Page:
Huntington Beach Junior Lifeguard honored after saving 6-year-old from drowning
Elizabeth Felten sprang into action.
The 12-year-old Huntington Beach Junior Lifeguard was at an end-of-the-season party for her brother’s Little League team, which she helped coach, on May 15. It was a typical Southern California backyard shindig, with a pool and jetted spa.
Elizabeth, who also goes by “Lilly,” was in the spa when one of her brother’s teammates approached her.
“John came over to me and said, ‘Lilly, what’s wrong with my brother?’” she recalled. “His brother was on his side and not breathing at the deep end of the pool, floating. I had to jump from the Jacuzzi into the pool. His eyes were rolled back and his mouth was foaming. I tried to pick him up and pull him out and scream for help. His parents were only like 10 feet away, but they didn’t hear me because there was all this noise from the other kids. I screamed the loudest scream I could scream, bloody murder, and one of the coaches saw.”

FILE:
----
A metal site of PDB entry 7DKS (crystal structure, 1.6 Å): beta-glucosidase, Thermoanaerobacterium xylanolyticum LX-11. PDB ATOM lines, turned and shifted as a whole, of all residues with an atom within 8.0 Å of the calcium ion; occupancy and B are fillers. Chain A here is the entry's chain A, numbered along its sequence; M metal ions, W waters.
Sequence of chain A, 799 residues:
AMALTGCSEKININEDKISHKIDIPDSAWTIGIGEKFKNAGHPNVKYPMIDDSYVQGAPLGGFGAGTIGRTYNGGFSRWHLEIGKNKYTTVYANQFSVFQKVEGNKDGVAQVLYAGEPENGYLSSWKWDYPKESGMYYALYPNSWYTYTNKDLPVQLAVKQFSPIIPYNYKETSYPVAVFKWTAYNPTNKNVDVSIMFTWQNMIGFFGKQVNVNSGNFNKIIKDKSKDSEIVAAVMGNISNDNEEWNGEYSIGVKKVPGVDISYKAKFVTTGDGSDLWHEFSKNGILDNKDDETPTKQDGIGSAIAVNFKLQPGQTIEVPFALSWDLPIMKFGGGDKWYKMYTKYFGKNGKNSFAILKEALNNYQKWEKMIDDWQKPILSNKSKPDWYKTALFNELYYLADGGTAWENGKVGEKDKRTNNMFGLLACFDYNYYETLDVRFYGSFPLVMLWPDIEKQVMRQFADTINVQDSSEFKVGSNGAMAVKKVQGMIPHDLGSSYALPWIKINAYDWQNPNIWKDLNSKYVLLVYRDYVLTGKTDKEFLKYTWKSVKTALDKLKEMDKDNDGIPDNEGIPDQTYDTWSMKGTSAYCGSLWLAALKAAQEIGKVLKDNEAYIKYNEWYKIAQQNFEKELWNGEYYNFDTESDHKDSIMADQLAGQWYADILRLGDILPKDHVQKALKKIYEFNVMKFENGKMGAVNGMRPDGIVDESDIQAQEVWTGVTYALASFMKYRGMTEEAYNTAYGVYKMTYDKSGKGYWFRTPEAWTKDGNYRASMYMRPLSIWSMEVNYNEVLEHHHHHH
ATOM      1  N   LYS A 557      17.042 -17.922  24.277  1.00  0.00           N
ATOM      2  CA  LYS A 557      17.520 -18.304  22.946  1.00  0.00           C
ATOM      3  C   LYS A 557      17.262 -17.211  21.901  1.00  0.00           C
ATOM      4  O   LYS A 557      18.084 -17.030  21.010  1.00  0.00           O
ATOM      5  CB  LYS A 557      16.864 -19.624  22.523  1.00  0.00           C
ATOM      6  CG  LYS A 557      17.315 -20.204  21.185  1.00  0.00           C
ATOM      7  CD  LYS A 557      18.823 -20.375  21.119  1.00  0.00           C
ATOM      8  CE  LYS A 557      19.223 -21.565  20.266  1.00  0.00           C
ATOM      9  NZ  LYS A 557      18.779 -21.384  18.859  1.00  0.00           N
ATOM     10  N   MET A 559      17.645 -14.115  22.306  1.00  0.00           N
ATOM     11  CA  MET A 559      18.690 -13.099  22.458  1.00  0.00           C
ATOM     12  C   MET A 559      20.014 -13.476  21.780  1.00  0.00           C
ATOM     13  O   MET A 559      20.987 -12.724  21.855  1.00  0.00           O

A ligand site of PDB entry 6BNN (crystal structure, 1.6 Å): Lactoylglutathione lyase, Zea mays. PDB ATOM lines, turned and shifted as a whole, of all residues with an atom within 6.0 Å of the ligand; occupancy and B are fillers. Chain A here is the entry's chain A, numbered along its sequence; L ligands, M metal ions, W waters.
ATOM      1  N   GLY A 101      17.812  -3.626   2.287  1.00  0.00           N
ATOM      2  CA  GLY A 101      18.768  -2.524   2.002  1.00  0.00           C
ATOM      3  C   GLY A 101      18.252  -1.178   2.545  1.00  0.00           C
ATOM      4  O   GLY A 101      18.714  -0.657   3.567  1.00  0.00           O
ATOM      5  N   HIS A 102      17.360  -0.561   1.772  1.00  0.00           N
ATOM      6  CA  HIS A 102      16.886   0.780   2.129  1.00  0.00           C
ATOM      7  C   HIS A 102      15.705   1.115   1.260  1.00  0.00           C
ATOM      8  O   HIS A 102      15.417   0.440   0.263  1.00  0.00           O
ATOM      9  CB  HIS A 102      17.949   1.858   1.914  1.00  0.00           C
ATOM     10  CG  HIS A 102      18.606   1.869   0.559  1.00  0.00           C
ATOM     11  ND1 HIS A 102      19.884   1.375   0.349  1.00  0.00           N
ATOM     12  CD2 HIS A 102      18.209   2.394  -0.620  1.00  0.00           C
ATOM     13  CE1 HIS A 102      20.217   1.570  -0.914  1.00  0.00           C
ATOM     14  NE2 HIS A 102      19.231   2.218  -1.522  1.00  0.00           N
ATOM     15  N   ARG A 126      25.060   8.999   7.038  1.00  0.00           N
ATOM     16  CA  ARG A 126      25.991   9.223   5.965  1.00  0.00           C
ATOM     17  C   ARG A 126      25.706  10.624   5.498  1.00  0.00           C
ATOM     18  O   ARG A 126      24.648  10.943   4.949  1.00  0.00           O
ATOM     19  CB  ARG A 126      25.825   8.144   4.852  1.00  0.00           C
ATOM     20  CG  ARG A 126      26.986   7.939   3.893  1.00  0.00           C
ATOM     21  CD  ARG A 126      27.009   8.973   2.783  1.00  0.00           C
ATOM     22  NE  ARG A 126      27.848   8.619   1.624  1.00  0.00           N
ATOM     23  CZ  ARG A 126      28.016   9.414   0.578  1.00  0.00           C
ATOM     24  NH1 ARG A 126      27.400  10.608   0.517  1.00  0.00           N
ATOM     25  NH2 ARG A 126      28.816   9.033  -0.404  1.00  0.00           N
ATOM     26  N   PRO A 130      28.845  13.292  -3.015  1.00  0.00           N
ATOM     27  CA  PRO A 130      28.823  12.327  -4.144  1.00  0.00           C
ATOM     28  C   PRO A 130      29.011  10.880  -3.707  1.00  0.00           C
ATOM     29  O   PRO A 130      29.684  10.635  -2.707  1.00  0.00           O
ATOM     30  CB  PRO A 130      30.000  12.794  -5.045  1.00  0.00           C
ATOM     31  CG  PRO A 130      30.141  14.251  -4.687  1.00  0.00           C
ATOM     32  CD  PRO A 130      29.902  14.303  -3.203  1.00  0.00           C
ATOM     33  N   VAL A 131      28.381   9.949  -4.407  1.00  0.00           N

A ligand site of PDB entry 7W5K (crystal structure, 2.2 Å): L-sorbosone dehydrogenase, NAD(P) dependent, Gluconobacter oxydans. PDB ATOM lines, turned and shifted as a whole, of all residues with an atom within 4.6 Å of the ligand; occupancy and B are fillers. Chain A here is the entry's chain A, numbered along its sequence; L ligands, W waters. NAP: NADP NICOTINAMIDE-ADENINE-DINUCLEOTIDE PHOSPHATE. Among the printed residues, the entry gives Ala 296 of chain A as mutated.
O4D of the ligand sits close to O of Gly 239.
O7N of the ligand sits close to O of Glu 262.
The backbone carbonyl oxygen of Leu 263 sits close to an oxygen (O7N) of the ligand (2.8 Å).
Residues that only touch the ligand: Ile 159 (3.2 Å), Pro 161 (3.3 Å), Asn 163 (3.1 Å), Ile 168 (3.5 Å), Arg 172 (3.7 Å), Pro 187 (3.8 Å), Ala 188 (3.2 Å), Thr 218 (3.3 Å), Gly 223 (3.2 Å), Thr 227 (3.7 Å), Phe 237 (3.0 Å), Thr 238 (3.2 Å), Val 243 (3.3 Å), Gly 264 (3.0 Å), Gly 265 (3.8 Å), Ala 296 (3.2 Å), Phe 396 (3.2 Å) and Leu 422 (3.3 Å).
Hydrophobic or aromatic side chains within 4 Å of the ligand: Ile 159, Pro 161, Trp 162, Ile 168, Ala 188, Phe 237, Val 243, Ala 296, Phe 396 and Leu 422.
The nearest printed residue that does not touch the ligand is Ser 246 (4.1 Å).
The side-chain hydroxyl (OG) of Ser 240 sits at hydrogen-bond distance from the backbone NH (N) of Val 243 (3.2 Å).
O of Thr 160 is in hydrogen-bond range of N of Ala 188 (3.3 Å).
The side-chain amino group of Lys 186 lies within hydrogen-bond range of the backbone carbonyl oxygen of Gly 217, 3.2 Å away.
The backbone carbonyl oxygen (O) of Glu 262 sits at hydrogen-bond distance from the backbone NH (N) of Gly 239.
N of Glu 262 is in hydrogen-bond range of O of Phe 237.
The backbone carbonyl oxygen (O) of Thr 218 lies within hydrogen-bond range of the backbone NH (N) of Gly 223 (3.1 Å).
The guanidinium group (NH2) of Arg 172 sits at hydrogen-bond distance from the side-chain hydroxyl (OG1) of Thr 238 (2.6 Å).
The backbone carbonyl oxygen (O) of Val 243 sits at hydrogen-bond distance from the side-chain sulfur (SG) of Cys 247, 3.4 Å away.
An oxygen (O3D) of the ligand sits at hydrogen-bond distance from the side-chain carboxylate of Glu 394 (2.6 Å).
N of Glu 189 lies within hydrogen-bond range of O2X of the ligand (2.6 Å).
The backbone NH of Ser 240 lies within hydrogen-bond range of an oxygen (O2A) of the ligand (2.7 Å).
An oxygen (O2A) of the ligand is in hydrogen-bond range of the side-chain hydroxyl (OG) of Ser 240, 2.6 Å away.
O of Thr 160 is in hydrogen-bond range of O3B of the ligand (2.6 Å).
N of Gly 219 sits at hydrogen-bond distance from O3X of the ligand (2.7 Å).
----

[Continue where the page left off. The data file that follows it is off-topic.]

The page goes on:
Elizabeth’s father, as well as the boy’s father, performed CPR. The boy regained consciousness and was hospitalized but got to go home the following day, she said.
Elizabeth was honored for her life-saving act at Tuesday night’s Huntington Beach City Council meeting. She was commended by Mayor Barbara Delgleize, as well as Marine Safety Battalion Chief Doug Leach, Marine Safety Capt. Jachin Hamborg and Junior Lifeguard Program Coordinator Samantha Dieterman.
Elizabeth, an incoming seventh-grader at St. Bonaventure Catholic School in Huntington Beach, said she is in her second year in the Junior Lifeguards program.
“All my friends do Junior Guards,” she said. “Even though I’ve only done it two years, it’s the thing I look forward to all year round ... I didn’t even think, I just went. It definitely helped.”
Elizabeth was joined by her dad, Brian, at Tuesday night’s recognition, as well as her mom, Rachel Svoboda Felten, and younger brother, Kevin.
Brian Felten said he felt “overwhelming pride” in his daughter’s actions.
“It’s nice to know that she’s willing to act in stressful moments,” he said. “This kind of stuff happens way too often, so awareness is part of getting that message out about being alert about what’s going on around you. An environment that you think is pretty safe can be very not safe, right under your nose. I think more parents should hear that.”
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